Company retirement plan participants lose investment performance even in good stock market environments. That gap is a great prospecting strategy.
I made many mistakes in building my individual company retirement plan participant advice practice. One thing that I did right was to keep good prospecting activity records. I tracked the outcome of each telephone prospecting call I made. I tracked what I said and how the prospect responded. I kept a record of the end result of every prospect appointment that I made.
I soon figured out my most glaring prospecting weakness. I had to completely change the way that I prospected for individual company retirement plan advice clients.
I never lost prospects to other advisors. Fourteen years ago, there were no other advisors providing investment advice to individual company retirement plan advice participants. Instead, I lost the majority of my prospects to the “do nothing” decision. After my first meeting with them, the prospect continued to manage their individual company retirement plan account on their own.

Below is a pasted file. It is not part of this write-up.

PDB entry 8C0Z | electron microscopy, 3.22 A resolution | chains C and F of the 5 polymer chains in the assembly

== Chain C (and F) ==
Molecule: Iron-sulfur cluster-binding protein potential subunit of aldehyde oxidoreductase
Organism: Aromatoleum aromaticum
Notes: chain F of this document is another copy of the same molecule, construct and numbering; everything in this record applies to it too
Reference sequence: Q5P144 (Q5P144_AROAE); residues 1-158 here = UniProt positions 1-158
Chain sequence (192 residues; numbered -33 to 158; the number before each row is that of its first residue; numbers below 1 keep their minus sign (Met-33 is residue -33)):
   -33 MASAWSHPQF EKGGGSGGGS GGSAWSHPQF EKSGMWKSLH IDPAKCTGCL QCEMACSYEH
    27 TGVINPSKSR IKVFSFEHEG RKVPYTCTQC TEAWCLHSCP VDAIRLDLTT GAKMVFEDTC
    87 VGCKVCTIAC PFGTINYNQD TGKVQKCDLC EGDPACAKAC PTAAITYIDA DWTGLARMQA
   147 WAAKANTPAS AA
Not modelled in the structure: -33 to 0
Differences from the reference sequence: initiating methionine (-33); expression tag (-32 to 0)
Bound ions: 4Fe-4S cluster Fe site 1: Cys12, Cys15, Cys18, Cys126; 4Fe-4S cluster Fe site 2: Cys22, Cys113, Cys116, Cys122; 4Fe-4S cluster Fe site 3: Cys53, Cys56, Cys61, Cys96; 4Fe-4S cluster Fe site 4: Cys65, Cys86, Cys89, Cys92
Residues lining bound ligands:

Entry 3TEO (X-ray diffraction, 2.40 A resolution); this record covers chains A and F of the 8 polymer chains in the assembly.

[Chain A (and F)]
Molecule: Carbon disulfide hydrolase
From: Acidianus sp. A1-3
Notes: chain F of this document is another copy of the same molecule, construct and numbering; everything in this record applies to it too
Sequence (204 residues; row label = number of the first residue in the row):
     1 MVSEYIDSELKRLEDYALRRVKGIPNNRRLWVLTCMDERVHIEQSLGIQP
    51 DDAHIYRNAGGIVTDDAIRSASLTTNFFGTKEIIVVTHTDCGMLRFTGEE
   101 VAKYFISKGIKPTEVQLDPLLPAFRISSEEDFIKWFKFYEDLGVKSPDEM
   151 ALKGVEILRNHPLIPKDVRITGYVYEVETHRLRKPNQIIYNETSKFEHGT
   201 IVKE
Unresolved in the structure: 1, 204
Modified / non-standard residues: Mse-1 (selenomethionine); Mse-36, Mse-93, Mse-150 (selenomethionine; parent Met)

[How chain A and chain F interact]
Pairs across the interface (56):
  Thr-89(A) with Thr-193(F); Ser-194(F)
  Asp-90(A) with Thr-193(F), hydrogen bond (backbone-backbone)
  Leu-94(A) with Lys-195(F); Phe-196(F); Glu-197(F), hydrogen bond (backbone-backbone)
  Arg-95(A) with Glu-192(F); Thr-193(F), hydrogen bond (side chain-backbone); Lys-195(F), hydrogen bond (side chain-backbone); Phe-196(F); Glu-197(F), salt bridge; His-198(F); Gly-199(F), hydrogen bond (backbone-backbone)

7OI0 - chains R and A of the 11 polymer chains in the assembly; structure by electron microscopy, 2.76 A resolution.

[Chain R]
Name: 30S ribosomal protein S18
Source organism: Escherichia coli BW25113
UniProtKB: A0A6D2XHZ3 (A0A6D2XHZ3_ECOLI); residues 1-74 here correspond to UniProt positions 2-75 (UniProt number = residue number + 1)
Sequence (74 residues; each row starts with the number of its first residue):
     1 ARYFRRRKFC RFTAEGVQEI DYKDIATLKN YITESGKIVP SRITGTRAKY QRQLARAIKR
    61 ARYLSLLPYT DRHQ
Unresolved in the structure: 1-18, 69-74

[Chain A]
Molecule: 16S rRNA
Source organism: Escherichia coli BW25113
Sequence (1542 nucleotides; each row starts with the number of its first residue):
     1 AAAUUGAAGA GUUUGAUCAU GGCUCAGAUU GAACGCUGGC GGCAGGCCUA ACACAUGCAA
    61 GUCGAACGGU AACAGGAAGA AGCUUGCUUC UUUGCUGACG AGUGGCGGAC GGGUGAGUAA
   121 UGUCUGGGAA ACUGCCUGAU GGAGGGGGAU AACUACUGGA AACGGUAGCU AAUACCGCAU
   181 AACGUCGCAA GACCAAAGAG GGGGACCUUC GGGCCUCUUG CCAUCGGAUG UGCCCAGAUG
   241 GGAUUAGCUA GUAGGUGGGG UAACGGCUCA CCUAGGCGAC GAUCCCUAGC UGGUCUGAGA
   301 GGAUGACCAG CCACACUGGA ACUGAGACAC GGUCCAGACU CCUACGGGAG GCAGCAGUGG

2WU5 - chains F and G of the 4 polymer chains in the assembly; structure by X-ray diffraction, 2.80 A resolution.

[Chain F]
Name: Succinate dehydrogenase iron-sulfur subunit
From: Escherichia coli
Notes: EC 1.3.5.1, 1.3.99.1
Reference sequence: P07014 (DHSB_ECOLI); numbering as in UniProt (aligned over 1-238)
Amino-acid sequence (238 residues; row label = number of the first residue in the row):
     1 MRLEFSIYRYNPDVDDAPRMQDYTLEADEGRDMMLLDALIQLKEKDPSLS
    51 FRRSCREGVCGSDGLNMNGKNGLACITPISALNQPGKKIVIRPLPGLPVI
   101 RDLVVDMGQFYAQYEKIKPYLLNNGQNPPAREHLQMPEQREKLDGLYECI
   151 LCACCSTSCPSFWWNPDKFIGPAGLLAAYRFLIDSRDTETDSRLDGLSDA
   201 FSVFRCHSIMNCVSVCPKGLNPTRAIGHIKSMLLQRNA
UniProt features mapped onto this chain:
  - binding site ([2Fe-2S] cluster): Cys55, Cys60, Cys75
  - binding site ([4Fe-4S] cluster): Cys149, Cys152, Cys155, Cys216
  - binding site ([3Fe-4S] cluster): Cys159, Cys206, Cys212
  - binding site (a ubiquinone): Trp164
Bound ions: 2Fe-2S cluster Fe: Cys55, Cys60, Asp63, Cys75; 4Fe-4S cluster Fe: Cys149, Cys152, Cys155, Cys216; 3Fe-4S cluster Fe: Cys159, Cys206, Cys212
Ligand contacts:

Current company retirement plan account values are at all-time highs. I fear that another “do nothing” company retirement plan participant mindset is upon us all. Today’s rising stock market makes it difficult—but not impossible—to get a prospect to look your way for consideration. What’s the right prospecting strategy to move prospecting momentum back in your favor?
Remember all the articles that you have read and seminars that you have attended on the topic of investor emotions? If it is not fear that motivates them, it’s greed. If it’s not greed, it’s fear. One emotion or the other gets prospects to talk to you. As 2013 comes to an end, it is time to prospect with greed.